By Jenn Casey, Youth Program Director
Whole. Healthy. Youth.That’s WHY.
In my last post, I wrote a little bit about our Youth Program here at CrossFit Kennesaw, and how I hear from our adult members regularly about how they wish they’d had something similar when they were kids..
Our program supports kids (and their parents) by setting them up for a lifetime of success, showing them that movement is FUN, teaching them how to move in ways that are beneficial to them today and in the future.
I’m breaking down the WHY in the next three posts, starting with WHOLE.
What do we mean by WHOLE?
In our Youth Program, we are developing the whole child: physically, mentally, and emotionally.
One of the core tenets of CrossFit is whole body movement. That’s because the movement humans require in our everyday lives is movement of the entire body. We are walking, carrying backpacks, reaching up to get something off a high shelf, squatting down to weed a garden, kneeling to get to eye level with our toddlers, pulling a heavy bag of dog food off of a grocery store shelf.
In CrossFit, the vast majority of the movements we program also involve the entire body. Running, rowing, all kinds of lifting. Even when one area of the body is doing more of the movement, such as in a squat or overhead press, the more stationary parts of the body need to be active, engaged, to support the moving parts.
In our Youth Program, kids learn these whole body movements. We break down the pieces of each movement, reinforce good positions with positive encouragement (more on that in a future post!), help each kid get into the best positions they can on that day. We meet each kid where they are, and help them develop the physical literacy skills that are needed for life.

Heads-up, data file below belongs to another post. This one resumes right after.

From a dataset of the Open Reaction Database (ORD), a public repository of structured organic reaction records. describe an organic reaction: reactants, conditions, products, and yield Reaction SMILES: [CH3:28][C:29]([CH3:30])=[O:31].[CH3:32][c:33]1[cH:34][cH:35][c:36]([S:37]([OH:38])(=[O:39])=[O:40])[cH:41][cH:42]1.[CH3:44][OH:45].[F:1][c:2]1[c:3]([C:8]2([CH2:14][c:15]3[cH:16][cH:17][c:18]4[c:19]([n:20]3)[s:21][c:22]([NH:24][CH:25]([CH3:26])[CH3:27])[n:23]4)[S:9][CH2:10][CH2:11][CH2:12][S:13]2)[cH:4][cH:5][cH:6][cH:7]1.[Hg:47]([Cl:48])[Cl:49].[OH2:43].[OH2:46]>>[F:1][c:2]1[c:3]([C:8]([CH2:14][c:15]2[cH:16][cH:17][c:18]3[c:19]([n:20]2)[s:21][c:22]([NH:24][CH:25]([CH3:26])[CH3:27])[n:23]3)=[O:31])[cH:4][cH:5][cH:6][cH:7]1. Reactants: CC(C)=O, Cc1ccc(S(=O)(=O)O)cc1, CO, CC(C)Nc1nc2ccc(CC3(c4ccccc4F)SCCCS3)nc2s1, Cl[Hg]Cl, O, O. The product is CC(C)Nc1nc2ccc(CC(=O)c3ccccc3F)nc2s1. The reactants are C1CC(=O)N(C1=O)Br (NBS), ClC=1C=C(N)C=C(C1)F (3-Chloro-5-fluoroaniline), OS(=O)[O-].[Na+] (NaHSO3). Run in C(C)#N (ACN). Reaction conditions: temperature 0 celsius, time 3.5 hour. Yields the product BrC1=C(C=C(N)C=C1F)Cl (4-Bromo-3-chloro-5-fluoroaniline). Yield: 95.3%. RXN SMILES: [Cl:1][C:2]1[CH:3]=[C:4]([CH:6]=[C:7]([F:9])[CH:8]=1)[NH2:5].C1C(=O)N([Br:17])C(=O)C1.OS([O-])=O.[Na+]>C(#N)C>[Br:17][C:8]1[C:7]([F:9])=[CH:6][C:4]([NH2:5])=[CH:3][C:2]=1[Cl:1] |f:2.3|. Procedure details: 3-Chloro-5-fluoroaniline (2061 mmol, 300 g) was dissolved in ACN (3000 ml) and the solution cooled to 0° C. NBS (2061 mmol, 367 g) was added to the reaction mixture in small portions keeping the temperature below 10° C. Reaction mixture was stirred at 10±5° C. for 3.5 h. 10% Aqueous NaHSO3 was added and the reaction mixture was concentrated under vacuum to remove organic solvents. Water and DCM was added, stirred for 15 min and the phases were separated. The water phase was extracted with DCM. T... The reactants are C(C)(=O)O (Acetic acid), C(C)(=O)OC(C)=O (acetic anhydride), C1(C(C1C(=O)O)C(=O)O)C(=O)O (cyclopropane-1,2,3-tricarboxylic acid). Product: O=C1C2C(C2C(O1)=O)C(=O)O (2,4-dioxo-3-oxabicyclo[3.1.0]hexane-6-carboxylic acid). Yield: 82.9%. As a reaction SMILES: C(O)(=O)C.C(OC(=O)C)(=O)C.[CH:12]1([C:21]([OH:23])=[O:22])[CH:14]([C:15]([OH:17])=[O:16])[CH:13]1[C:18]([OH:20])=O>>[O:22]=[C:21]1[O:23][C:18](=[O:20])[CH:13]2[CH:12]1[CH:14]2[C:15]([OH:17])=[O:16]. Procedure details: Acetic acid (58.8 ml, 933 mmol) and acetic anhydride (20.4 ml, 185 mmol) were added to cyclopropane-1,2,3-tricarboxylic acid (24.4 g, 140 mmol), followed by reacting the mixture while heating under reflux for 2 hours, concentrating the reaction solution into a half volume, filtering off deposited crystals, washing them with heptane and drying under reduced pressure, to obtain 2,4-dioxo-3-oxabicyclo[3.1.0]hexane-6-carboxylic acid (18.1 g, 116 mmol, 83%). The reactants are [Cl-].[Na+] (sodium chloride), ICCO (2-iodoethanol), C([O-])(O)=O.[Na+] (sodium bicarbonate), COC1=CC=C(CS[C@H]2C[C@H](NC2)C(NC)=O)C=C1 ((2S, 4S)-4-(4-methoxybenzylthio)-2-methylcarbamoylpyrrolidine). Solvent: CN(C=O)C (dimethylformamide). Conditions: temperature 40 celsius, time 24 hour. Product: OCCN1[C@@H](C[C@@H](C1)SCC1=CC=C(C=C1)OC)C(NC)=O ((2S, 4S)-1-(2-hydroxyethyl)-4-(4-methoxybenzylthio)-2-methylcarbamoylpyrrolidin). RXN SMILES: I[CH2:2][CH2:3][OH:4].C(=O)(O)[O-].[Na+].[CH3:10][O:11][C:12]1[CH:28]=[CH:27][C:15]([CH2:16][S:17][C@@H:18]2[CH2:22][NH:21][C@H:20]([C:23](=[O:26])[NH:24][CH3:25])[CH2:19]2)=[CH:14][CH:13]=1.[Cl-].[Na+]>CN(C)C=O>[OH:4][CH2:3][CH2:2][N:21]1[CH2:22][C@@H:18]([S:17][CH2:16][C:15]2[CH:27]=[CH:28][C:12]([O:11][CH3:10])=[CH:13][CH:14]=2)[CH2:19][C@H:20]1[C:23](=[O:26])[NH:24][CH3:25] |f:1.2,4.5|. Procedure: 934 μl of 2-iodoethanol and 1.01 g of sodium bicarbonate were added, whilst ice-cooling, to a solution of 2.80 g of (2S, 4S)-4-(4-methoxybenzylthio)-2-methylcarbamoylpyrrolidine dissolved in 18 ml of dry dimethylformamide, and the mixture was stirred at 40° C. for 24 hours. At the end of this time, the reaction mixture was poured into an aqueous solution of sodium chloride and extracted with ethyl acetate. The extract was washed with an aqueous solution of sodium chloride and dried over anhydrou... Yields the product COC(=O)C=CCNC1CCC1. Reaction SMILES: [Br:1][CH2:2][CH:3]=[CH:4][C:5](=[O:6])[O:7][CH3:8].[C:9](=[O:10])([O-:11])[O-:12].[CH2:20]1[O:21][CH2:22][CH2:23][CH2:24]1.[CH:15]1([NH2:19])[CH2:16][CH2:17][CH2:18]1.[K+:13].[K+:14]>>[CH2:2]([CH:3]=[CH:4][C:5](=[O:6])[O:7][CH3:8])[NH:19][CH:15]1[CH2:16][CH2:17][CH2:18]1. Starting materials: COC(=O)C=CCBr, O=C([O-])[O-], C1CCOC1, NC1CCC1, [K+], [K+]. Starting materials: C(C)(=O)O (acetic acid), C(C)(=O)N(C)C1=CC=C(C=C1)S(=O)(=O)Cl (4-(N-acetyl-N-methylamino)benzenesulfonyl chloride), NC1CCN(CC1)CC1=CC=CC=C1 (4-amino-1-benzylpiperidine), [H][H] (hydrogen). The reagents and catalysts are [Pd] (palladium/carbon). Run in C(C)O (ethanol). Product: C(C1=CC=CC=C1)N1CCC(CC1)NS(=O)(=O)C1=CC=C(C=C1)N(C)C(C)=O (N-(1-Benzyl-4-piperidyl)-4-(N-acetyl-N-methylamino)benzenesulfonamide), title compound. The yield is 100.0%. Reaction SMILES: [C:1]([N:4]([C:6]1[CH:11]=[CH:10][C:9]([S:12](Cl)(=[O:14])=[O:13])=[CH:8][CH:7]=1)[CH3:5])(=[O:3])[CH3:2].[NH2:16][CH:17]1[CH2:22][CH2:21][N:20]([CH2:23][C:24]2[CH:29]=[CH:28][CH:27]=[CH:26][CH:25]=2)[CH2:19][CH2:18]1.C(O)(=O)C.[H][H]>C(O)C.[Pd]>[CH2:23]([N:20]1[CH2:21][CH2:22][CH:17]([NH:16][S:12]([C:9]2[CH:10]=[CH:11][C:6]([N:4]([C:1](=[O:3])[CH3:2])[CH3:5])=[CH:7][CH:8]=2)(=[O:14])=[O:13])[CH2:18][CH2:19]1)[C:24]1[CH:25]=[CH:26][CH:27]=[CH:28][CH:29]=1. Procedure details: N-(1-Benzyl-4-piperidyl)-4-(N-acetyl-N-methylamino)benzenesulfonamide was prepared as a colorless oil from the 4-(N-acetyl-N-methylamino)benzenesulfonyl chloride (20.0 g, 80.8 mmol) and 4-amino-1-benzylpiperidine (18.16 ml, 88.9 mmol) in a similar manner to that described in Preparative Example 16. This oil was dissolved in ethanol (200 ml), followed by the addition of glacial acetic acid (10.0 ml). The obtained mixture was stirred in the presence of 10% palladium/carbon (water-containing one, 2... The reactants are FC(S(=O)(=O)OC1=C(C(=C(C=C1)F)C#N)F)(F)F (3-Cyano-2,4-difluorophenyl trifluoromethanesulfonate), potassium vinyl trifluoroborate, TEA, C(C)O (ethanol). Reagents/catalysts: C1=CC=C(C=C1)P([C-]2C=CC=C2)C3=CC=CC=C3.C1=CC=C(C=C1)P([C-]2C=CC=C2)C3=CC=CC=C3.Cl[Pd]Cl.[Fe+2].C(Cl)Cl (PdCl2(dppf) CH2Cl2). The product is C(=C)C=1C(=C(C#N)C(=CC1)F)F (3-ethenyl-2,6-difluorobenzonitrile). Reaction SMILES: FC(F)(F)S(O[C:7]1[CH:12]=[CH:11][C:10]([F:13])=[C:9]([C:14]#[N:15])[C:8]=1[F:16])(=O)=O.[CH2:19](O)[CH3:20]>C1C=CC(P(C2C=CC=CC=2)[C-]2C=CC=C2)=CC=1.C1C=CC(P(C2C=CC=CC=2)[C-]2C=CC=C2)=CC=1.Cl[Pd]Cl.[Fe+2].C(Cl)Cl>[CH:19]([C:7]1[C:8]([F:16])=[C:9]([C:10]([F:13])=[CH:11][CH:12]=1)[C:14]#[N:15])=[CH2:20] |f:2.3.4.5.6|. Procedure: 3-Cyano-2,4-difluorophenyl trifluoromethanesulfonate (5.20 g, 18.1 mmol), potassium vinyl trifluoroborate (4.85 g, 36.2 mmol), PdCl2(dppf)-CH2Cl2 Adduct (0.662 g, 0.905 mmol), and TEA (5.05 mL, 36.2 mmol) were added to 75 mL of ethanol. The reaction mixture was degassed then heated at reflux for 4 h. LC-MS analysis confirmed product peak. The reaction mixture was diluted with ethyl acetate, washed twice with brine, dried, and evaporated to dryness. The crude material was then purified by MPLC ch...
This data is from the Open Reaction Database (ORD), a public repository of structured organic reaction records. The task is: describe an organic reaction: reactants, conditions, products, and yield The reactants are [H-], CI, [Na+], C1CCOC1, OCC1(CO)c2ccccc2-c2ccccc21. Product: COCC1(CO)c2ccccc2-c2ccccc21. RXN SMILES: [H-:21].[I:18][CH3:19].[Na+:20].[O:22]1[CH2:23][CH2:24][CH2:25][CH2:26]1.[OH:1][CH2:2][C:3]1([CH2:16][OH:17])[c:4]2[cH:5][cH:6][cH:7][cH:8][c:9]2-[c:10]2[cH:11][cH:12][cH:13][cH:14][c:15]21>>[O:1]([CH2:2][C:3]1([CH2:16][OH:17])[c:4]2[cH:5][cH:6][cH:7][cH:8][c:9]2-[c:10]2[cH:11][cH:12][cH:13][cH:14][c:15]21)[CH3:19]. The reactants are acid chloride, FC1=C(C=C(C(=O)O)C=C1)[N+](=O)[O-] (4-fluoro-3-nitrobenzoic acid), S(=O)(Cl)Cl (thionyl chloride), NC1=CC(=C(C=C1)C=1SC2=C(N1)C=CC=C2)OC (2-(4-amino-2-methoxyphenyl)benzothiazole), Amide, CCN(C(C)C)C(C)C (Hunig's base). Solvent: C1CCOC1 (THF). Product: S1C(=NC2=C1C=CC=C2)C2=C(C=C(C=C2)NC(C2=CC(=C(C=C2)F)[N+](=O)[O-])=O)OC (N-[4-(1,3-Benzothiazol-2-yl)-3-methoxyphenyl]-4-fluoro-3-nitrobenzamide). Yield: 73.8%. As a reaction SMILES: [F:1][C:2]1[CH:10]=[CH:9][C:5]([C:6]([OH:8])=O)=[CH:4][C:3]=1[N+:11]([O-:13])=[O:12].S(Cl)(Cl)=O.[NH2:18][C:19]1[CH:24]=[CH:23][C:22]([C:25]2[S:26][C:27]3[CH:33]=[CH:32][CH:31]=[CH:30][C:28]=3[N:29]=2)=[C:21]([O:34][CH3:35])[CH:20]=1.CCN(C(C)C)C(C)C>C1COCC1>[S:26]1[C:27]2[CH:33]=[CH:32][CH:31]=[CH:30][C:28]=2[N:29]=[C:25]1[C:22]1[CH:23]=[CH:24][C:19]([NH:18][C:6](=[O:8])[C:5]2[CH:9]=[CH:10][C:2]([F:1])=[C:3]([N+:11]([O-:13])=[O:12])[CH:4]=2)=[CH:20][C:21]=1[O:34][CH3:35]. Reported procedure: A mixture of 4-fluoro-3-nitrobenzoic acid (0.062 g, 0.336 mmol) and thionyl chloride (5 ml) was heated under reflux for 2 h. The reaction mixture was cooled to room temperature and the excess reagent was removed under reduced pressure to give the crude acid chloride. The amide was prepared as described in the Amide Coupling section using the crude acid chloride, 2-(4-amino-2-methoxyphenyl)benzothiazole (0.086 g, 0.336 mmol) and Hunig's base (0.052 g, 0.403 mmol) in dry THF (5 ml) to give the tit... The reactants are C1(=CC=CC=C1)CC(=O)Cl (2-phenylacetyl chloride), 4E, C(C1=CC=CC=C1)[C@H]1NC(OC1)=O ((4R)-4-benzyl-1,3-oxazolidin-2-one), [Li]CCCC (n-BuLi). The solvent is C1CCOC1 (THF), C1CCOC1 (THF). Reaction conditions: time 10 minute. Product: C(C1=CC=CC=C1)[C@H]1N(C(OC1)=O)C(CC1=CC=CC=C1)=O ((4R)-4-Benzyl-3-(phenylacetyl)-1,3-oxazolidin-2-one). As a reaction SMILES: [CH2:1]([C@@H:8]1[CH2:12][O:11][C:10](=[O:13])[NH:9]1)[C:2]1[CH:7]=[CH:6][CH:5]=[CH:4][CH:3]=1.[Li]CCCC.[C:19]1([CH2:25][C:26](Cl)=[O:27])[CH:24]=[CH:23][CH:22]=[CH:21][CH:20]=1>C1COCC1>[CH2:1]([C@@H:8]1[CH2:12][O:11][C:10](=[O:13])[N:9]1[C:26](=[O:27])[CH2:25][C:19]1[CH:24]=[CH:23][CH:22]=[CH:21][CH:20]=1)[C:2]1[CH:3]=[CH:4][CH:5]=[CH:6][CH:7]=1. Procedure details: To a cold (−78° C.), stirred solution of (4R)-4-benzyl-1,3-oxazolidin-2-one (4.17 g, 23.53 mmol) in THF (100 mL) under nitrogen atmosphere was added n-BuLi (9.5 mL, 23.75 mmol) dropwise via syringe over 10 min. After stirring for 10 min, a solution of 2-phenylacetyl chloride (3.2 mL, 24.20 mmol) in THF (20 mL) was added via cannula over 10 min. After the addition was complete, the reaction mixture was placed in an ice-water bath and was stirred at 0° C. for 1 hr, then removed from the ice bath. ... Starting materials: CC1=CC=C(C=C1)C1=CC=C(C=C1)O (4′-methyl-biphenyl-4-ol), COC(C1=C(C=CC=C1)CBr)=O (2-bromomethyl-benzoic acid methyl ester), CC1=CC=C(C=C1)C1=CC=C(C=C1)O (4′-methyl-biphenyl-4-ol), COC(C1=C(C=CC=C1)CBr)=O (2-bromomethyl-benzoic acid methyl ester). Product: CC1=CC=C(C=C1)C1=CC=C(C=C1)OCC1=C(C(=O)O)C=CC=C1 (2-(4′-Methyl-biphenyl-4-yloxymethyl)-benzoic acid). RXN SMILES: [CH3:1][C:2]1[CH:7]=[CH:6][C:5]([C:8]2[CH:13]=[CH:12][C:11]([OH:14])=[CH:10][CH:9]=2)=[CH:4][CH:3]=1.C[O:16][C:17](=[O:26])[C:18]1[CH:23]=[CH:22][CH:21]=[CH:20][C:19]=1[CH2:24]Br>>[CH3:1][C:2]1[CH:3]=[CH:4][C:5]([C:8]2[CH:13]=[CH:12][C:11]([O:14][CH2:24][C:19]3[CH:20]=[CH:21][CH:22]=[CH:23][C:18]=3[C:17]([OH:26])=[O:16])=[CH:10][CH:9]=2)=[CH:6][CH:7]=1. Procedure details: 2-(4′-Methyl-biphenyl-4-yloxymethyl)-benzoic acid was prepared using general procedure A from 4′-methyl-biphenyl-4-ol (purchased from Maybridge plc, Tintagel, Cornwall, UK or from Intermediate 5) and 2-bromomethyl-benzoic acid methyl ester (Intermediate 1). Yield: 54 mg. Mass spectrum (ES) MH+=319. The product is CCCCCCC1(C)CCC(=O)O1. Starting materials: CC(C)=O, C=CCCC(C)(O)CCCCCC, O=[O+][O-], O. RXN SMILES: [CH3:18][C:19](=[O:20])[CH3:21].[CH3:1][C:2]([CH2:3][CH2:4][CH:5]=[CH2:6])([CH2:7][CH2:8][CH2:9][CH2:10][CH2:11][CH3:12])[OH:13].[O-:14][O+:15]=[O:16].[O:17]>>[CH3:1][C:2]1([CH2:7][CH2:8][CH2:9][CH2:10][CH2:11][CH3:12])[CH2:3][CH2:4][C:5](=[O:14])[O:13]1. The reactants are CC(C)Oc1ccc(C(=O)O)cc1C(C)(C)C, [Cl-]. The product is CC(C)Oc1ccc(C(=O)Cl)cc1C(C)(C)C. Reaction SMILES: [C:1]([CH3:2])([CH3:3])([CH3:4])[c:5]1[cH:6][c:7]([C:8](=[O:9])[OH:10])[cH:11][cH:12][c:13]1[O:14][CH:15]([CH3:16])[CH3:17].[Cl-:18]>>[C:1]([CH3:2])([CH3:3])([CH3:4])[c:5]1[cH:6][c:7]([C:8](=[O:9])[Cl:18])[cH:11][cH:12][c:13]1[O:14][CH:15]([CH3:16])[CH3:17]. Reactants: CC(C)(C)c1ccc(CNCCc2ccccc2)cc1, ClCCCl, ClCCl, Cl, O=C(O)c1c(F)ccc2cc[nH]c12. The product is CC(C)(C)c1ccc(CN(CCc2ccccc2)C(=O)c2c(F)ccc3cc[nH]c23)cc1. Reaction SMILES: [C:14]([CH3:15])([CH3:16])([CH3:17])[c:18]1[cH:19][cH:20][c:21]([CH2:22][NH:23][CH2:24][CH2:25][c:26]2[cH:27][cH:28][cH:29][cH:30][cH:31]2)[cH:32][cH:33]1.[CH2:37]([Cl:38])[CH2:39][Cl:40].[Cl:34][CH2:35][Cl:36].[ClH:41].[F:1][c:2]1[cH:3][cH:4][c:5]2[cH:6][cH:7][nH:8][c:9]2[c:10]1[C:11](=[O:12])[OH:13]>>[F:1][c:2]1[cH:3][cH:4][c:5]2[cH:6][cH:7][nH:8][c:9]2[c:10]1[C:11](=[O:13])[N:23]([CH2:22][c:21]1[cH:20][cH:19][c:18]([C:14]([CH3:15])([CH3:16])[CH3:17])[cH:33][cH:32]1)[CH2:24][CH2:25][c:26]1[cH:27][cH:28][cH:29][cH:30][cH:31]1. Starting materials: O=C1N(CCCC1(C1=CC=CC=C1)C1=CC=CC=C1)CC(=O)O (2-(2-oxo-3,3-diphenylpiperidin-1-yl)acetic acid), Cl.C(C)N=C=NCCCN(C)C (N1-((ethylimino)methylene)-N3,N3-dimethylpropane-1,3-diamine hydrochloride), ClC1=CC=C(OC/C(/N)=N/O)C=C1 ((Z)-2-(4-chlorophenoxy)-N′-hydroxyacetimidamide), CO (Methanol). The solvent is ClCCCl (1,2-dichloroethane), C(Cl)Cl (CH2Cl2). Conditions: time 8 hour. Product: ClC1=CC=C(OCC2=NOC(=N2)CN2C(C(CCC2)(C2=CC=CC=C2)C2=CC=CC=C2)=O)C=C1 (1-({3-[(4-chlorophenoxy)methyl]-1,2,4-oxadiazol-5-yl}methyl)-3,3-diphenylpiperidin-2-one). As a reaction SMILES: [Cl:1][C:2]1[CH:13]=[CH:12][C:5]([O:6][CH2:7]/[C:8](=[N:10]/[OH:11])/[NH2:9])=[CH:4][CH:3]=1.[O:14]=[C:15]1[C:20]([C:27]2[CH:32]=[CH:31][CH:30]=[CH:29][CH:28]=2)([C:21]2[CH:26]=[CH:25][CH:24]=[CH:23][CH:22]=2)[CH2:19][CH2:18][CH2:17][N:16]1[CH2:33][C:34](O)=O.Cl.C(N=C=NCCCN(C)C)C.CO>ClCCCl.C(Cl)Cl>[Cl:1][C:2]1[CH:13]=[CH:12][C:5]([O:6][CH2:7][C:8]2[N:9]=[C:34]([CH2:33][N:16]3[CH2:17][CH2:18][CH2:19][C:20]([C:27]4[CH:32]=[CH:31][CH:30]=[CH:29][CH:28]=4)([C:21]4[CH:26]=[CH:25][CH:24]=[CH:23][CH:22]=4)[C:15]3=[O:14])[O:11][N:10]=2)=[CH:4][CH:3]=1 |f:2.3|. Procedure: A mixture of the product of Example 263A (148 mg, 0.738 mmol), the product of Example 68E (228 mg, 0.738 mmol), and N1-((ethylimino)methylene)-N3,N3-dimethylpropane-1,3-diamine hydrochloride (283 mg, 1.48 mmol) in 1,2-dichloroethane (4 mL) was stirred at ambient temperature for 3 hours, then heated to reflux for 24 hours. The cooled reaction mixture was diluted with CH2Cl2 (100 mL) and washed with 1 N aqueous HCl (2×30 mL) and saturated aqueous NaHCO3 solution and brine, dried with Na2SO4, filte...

Research shows that physical activity helps the brain! Movement benefits the mind: improving memory and concentration.
What happens to the brain when you exercise? The brain gets more oxygen, neurotransmitters associated with concentration and memory are released, as well as something called brain-derived neurotrophic factor (BDNF) which increases neuron growth and how neurotransmitters are used. In other words, good stuff is going on in the brain when the body is moving.
There is a growing body of research suggesting that kids who get regular physical activity do better in school. We don’t have as much recess as we used to in schools, recess in Cobb County is on the decline, so kids aren’t moving around as much as they used to. If you’re interested in learning more about the exercise-brain connection, check out this short video.
Life can be challenging, and learning how to deal with frustrations, obstacles, and other kinds of roadblocks is a really useful life skill. Working through the process of learning a new skill, whether it’s piano, jump rope, or how to engage your abs in a squat, can be frustrating at times. In our Youth Program, it’s okay to not get something on the first try! In fact, it’s more common for us, adults AND kids, to NOT get something on the first try. We get close, and we have to try again, try to do better, try to improve. We help kids try and try again with kindness, support, empathy, and using fun and humor, too. It’s more important to keep trying consistently over time than to get something just perfectly right.
Additionally, physical activity helps with anxiety and depression, stress management, and all of the things many of us have been dealing with for these past two years of unprecedented worldwide stressors.
“On average, young people who exercise more have lower levels of depression, stress and psychological distress, and higher levels of positive self-image, life satisfaction and psychological well-being .
(Rodriguez-Ayllon, M., et. al., Sports Medicine, Vol. 49, No. 9, 2019)”
The research and science is really clear: regular physical activity is good for humans of all ages and stages of development. It’s never too early (or too late!) to get started developing a lifelong habit of movement.